You don’t need to look under the hood, so to speak, to know you’re looking at a new piano: the entire frame, based on a concert grand configuration, has been redesigned to stand on two legs with a sweeping, airstreamed look.
Will the Bogányi piano become a new standard for classical musicians — or will it be the Google Glass of the concert stage, a pricey gadget that’s never quite taken seriously? Only time will tell. As they say on Composers Datebook, all music was once new — and so were all instruments.
Every Monday morning at 9:15, I join John Birge on Classical MPR to talk about stories we’re featuring on our website. Due to the holiday, this week we’re talking on Tuesday, and here are the stories we’ll be discussing.
Composer Lisa Spector and her dogs (photo by Mark Holthusen)
As you’re browsing the Internet this weekend, here are some stories I think you’ll enjoy reading.
Sharing music with our dogs
Many people who enjoy listening to classical music report that it helps them relax or that it helps them to energize. It turns out dogs respond to music much the same way humans do. Heather McElhatton, the producer of a new American Public Media program called A Beautiful World, spoke to composer and dog lover Lisa Spector, who has worked on a series of recordings that can help dogs and the people who love them to relax and to feel less anxiety.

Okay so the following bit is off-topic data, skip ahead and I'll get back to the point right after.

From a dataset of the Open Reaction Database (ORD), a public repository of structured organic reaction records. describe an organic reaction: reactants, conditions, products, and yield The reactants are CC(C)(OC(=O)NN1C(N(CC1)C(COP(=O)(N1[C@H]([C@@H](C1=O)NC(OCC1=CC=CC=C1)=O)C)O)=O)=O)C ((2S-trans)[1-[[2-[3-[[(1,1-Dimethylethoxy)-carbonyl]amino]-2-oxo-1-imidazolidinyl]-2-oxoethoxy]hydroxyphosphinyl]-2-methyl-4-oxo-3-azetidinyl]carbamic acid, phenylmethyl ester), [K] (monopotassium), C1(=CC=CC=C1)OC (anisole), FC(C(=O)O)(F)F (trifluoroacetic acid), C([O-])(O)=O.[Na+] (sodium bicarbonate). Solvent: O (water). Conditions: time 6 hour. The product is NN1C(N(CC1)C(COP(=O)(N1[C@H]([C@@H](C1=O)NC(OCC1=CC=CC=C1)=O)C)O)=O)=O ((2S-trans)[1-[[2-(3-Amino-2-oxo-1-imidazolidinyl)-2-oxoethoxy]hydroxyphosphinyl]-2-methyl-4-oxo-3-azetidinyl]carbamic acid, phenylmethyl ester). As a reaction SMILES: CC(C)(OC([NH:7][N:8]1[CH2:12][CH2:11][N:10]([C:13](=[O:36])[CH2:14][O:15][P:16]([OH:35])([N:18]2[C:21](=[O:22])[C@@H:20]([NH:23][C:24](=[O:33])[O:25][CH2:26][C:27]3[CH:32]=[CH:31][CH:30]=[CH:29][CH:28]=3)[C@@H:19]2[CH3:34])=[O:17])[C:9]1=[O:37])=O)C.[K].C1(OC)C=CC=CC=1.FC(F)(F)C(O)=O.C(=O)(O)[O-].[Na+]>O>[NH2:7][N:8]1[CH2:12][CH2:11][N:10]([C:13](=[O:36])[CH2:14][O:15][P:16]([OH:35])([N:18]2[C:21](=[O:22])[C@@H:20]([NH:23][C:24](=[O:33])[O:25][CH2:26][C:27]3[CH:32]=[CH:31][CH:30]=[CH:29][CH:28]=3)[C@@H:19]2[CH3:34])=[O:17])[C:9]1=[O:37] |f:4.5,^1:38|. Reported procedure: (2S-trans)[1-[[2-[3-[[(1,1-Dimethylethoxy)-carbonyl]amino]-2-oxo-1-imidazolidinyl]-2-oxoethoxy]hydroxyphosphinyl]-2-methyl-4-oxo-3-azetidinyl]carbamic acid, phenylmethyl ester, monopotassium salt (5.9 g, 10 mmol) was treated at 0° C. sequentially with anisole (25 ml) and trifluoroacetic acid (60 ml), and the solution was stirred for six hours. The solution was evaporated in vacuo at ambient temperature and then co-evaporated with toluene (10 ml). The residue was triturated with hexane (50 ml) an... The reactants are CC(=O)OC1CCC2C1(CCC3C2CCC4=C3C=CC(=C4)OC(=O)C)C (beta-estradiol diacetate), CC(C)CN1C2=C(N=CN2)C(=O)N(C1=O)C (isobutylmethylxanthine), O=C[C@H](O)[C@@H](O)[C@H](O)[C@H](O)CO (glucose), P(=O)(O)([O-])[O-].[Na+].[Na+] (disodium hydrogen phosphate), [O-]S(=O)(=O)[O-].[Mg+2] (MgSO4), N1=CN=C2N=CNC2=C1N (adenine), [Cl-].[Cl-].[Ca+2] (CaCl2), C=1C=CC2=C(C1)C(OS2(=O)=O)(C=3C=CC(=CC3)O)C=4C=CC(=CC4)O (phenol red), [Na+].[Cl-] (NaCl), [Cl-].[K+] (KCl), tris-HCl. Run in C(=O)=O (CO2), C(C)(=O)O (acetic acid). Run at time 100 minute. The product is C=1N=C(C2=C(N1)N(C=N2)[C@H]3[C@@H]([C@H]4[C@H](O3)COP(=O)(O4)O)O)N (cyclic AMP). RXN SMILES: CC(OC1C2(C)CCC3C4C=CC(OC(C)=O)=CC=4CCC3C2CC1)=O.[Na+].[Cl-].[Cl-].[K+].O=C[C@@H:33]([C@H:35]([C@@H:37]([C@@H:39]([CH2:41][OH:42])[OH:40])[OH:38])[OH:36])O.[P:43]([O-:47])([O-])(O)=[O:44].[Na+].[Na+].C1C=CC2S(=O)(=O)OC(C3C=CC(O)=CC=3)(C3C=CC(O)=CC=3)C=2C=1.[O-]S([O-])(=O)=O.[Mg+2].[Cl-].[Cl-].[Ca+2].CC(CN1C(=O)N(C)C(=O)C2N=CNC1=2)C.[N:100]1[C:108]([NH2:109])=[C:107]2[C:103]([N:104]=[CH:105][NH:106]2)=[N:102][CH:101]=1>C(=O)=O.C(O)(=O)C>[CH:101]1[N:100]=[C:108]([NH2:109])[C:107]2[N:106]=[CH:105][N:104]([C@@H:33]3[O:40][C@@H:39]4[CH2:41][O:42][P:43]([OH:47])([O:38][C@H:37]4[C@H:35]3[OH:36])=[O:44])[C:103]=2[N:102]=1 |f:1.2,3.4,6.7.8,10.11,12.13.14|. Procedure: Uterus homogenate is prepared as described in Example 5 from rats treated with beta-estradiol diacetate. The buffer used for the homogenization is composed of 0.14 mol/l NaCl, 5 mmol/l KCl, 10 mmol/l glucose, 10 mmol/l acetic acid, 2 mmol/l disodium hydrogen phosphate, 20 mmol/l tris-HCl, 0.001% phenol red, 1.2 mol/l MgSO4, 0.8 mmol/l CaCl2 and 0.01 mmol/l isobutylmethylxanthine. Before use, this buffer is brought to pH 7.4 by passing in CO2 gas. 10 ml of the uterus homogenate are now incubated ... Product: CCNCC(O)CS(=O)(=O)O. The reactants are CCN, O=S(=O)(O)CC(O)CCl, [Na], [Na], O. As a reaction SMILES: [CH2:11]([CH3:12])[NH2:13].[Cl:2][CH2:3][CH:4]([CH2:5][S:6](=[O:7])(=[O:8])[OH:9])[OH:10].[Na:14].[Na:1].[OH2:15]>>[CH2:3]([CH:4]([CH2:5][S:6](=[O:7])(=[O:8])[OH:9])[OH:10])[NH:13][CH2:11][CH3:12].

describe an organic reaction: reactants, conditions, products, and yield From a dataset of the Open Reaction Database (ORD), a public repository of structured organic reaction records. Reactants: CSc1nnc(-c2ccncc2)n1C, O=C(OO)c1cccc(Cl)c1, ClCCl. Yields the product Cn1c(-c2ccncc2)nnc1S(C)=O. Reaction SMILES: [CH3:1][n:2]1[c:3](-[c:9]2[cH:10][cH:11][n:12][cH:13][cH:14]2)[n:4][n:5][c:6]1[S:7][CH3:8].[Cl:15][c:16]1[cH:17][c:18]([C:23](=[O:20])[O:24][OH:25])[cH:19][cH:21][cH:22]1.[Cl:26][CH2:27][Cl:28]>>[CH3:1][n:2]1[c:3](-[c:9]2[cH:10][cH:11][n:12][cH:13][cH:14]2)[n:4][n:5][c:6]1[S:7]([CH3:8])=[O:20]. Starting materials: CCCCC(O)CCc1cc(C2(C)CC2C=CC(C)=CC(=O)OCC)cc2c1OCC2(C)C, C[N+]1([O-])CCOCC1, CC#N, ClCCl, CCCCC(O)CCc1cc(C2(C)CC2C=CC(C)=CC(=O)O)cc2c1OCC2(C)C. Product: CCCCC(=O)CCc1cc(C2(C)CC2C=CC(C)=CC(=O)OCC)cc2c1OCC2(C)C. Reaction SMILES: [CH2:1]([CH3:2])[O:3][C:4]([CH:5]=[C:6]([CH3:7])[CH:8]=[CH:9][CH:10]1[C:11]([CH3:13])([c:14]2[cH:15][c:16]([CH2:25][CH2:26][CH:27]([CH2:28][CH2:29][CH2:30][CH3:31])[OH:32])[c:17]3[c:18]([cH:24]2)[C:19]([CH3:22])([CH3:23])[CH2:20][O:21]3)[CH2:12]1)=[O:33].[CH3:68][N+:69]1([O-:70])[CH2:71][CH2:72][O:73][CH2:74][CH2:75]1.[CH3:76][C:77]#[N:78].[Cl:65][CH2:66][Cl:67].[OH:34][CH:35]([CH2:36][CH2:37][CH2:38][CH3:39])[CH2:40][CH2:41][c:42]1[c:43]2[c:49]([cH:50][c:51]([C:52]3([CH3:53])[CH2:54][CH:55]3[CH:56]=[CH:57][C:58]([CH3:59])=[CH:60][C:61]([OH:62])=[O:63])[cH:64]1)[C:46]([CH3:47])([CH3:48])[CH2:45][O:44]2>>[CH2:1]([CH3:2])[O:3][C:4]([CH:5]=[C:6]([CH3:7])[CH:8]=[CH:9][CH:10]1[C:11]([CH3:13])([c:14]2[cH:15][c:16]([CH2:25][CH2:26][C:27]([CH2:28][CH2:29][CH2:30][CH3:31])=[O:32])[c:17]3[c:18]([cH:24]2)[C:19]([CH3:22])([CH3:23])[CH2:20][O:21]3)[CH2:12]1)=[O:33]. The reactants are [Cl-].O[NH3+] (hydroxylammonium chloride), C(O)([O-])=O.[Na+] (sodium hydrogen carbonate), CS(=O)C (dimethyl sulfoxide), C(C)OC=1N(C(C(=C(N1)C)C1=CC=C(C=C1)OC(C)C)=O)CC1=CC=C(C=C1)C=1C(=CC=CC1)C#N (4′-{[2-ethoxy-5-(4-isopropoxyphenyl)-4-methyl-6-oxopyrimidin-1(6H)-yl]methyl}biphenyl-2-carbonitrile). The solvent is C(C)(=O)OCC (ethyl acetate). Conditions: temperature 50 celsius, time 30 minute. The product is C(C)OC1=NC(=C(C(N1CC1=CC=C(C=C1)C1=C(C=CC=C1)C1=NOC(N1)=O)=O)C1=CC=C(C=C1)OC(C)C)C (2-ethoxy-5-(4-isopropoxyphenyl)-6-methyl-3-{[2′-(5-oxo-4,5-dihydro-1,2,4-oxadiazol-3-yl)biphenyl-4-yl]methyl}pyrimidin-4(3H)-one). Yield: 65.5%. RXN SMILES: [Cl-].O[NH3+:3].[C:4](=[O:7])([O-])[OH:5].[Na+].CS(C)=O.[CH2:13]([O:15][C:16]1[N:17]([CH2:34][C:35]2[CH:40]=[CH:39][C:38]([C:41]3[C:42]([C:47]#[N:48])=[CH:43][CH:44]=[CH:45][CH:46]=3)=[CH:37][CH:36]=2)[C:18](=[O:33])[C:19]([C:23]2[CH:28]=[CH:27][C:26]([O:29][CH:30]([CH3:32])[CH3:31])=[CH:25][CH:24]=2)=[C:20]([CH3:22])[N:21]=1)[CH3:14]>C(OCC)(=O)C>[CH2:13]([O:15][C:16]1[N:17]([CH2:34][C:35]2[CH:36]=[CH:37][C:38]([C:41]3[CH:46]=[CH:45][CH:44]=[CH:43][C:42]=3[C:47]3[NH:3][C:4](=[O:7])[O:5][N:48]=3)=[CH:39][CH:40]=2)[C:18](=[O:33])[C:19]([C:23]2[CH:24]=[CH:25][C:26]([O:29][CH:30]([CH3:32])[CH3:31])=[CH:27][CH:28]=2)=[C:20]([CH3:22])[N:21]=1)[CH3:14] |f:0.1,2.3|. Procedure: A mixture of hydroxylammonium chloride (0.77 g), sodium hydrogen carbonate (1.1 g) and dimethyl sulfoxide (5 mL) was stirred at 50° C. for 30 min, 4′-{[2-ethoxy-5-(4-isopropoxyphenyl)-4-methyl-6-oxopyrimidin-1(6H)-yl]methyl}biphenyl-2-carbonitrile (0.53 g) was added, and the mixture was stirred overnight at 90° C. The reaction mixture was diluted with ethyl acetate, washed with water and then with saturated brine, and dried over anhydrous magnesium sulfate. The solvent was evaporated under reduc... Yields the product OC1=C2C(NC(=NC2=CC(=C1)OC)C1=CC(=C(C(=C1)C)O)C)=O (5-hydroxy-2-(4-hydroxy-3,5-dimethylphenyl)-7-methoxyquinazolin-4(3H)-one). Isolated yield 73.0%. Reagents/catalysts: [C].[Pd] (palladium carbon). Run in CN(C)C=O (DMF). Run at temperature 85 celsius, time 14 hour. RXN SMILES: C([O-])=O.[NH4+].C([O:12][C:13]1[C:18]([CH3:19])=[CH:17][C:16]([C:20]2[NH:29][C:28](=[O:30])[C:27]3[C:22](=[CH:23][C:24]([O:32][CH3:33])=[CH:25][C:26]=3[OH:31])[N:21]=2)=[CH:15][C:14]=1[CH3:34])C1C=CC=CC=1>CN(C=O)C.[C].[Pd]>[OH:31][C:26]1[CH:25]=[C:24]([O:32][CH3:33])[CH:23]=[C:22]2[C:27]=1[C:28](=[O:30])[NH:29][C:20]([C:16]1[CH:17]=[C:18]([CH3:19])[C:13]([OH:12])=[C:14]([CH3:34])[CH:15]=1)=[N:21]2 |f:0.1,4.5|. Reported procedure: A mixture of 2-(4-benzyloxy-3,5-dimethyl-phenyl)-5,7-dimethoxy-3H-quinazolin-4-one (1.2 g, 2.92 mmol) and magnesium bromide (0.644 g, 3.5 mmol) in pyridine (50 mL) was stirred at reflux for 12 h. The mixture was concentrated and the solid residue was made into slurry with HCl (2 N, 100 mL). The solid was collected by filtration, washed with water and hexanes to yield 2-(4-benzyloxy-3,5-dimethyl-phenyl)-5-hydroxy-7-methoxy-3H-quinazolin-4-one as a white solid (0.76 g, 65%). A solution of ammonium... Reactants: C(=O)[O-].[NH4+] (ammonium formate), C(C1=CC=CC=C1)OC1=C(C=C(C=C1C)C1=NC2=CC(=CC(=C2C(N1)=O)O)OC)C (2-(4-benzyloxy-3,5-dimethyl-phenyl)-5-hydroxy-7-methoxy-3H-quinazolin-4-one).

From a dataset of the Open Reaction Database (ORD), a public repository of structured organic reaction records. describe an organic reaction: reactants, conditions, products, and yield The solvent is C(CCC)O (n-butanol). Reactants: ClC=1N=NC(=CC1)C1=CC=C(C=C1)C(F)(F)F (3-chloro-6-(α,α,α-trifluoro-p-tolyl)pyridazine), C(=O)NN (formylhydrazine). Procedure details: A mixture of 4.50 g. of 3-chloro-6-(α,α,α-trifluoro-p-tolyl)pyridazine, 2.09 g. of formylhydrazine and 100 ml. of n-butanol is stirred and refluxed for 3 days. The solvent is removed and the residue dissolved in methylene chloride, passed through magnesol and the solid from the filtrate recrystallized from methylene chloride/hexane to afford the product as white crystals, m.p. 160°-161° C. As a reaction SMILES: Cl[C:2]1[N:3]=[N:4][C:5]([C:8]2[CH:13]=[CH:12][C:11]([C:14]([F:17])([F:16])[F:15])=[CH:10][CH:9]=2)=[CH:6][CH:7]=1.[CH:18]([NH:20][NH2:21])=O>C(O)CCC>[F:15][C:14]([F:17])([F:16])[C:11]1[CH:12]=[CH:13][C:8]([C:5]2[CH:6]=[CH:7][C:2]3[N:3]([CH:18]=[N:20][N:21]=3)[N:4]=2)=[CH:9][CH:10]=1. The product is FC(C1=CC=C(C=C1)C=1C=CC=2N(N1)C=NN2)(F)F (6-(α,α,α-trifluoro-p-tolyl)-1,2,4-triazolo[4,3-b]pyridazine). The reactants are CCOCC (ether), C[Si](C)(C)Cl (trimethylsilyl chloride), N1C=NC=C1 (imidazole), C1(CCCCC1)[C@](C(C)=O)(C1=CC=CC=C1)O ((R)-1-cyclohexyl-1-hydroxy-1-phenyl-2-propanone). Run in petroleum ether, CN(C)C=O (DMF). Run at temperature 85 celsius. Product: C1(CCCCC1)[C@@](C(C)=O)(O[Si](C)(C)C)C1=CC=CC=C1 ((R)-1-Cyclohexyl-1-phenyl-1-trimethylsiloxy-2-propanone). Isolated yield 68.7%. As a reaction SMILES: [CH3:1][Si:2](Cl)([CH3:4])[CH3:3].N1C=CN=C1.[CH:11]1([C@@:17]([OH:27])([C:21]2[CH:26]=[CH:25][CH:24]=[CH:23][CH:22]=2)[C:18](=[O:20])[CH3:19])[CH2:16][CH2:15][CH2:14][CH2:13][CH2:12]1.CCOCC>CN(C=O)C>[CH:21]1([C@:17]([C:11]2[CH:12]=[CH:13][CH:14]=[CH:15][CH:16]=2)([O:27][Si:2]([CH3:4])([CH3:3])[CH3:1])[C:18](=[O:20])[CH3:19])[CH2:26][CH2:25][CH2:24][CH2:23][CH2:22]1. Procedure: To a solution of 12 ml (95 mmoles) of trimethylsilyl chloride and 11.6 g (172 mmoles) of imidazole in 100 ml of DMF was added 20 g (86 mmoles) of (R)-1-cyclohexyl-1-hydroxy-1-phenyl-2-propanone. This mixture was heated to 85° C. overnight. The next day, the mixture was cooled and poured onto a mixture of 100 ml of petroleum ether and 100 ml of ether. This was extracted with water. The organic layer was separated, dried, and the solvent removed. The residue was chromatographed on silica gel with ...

Checking in with the state’s talented teen musicians
Minnesota Varsity made an important step forward this week, announcing the Featured Round artists in the statewide showcase of teenage classical musicians. Instrumentalists, vocalists, ensembles and composers from up and down the state have been named to Minnesota Varsity’s Featured Round, putting them one step closer to the showcase concert at the Fitzgerald Theater on April 19.
BONUS: If Mother Nature cooperates, it’ll be a great weekend to get outdoors to play or to spectate at the U.S. Pond Hockey Championships on Lake Nokomis in Minneapolis. Teams come from across the nation to compete for the Golden Shovel. MPR News’ Jeffrey Thompson has assembled a series of short videos that take us behind the scenes of this tournament that is characteristically Minnesotan.
Everything’s coming up Joyce DiDonato: the 45-year-old American soprano is the only singer to be nominated in two categories of the 2015 Opera Awards. DiDonato is nominated for the Female Singer award as well as for the Operatic Recital category — for her album Stella di Napoli.
Among companies, the English National Opera dominates with four nominations, including the overall Opera Company award and the World Premiere award for Julian Anderson’s Thebans.